Simon Clarke appointed new Levelling Up Secretary

On 6th September Liz Truss was formally appointed as the UK’s new Prime Minister following the resignation of Boris Johnson.  Former Chief Secretary to the Treasury Simon Clarke has been chosen to head the Department for Levelling Up, Housing and Communities, in which he briefly served as a Minister of State in 2020.

Throughout the leadership campaign, Ms Truss promised to abolish “Soviet-style housing targets”, cut what she sees as unnecessary EU regulations such as nutrient neutrality rules in order to turbo-charge home building, protect the Green Belt, limit the construction of solar farms on agricultural land and strengthen the power of local authorities to decided how many homes should be built in their communities.

However, during a GB News interview with Alistair Stewart on the 10th August, Truss claimed that she had no desire to micromanage her cabinet team, stating:

“I trust my team to deliver…what you have to have is good people, be clear about what they’re expected to deliver, but allow them to deliver it in the best way”

So who is Simon Clarke MP, and what can the planning and development sector expect from him?

Elected as the Conservative MP for Middlesborough South and East Cleveland in June 2017, Simon Clarke joined the front benches as Exchequer Secretary to the Treasury in 2019 under Boris Johnson, who later appointed him as Minister for Regional Growth and Local Government in February 2020. Clarke resigned from this role just seven months later due to ‘personal reasons’, but soon re-joined government, serving as Chief Secretary to the Treasury from 2021 until his recent appointment to the Housing Department last week.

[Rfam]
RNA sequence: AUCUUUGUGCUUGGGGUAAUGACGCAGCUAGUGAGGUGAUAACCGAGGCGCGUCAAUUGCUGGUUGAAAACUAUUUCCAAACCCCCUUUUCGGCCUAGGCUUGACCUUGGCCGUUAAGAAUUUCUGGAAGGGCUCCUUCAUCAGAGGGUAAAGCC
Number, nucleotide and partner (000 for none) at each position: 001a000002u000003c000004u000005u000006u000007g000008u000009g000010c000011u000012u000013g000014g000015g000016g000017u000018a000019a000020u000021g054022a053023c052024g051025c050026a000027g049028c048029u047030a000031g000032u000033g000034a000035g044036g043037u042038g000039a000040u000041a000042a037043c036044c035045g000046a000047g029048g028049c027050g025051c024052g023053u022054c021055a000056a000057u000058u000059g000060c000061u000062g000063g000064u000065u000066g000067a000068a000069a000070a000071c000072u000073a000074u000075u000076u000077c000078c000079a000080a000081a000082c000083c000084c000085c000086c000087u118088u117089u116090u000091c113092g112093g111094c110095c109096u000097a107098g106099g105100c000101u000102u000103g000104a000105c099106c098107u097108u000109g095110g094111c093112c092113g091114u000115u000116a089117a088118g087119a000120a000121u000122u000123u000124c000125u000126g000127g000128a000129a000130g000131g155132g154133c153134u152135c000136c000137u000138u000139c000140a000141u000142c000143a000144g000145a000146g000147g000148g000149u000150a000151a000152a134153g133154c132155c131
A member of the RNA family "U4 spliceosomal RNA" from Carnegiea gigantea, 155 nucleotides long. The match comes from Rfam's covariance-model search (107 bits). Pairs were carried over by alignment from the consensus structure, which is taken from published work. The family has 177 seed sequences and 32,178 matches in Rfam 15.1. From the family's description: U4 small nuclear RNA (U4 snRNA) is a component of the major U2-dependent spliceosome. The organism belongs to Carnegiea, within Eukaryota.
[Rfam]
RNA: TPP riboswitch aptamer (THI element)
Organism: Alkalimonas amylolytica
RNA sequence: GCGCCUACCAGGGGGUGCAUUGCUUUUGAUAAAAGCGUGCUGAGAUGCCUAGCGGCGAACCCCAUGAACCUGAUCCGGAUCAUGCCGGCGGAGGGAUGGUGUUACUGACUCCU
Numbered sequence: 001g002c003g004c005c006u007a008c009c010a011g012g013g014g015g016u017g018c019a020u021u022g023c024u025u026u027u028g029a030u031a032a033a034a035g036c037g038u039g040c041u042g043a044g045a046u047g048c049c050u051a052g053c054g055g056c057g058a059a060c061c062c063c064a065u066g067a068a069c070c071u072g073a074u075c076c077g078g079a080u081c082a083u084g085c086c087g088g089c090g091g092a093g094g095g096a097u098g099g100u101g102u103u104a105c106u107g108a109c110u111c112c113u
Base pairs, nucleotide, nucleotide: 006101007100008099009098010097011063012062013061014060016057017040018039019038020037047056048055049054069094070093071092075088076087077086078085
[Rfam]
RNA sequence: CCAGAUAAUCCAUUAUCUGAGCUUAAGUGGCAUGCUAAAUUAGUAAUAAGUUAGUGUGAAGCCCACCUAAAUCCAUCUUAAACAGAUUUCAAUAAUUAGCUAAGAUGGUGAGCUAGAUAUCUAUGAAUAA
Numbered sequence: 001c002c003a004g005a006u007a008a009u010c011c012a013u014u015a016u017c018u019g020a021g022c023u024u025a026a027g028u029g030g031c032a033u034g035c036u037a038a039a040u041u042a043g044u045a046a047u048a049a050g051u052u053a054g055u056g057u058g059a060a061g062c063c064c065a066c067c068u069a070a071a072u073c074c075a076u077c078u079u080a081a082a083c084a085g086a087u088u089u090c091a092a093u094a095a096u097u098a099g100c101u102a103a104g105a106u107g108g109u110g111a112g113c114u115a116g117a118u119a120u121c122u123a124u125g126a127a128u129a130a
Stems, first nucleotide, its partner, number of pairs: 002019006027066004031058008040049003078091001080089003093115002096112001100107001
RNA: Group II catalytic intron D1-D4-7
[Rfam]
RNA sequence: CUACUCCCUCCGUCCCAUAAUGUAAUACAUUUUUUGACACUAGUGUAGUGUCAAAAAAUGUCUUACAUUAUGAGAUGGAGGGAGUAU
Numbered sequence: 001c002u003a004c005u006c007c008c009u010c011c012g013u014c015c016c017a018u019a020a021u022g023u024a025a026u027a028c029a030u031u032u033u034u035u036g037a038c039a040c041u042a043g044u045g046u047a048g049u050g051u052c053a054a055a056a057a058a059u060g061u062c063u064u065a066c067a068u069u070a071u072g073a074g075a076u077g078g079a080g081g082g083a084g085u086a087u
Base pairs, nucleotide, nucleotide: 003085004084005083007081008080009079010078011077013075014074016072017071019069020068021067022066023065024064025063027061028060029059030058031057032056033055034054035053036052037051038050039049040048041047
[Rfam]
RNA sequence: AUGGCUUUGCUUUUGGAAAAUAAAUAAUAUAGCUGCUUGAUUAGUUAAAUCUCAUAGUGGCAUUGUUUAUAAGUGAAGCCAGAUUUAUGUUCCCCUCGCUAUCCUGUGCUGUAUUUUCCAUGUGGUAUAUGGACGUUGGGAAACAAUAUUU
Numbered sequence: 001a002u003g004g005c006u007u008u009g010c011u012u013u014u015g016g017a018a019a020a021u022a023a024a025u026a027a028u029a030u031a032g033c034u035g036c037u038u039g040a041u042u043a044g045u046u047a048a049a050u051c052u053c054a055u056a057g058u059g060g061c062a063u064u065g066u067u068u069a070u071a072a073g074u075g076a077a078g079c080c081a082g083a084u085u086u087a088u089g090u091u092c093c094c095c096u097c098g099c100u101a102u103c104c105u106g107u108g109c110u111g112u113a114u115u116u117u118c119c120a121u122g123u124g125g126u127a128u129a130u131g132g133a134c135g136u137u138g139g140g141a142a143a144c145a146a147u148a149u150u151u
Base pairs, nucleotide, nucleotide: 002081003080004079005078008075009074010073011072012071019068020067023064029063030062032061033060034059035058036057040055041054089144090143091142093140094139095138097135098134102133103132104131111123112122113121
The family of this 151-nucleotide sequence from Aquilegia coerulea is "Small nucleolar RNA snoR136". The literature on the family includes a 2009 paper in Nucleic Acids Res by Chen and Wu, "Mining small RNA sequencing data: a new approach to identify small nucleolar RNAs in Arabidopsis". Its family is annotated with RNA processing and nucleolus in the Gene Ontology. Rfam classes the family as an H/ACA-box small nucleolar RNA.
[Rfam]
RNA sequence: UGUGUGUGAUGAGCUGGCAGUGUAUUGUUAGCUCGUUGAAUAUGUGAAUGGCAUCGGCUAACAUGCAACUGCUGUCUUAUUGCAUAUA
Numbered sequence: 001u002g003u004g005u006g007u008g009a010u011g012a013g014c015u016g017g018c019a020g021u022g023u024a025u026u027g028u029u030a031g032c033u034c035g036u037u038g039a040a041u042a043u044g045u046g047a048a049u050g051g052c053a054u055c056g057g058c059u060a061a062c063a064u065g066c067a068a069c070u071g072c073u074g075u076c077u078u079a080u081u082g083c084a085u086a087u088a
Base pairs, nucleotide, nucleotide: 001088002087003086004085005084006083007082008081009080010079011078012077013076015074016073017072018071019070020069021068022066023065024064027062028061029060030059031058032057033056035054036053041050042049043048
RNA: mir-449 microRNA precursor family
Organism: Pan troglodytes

As a backbench MP in 2018, Clarke produced a paper for the think tank FREER titled ‘Housing Addressed: Freeing up land, while protecting the environment’ in which he described the Green Belt as having “contributed to massive house-price inflation, increased the cost of living for the least well-off in society, and often reduced people’s quality of living”, branding it an “out-dated and ineffective concept–born of an era of central planning”.

This sentiment mirrors previous comments made by Liz Truss in 2019 when she claimed: “We need to build a million homes on the London Green Belt near railway stations, and around other growing cities, specifically to allow the under 40s to be able to own their homes.”  

Nevertheless, any policies that could be perceived as promoting the erosion of the Green Belt are highly unlikely to feature in Mr Clarke’s agenda throughout the coming months, as the Prime Minister has for weeks expended an inordinate amount of energy backtracking on her prior statements regarding this subject and instead has shifted focus onto incentivising councils to build more homes on non-Green Belt land.

The uproar from the Planning White Paper will still be fresh in the minds of Conservative voters but Ms Truss has ruled out calling a General Election before May 2024. Therefore, with just 20 months to go before then, Ms Truss will need to make some drastic progress in the polls against Keir Starmer’s Labour. The cost of living, including the cost of housing and renting, will potentially be the deciding factor on whether the new PM will lead her party out of government of not.

Author: Jack Codling

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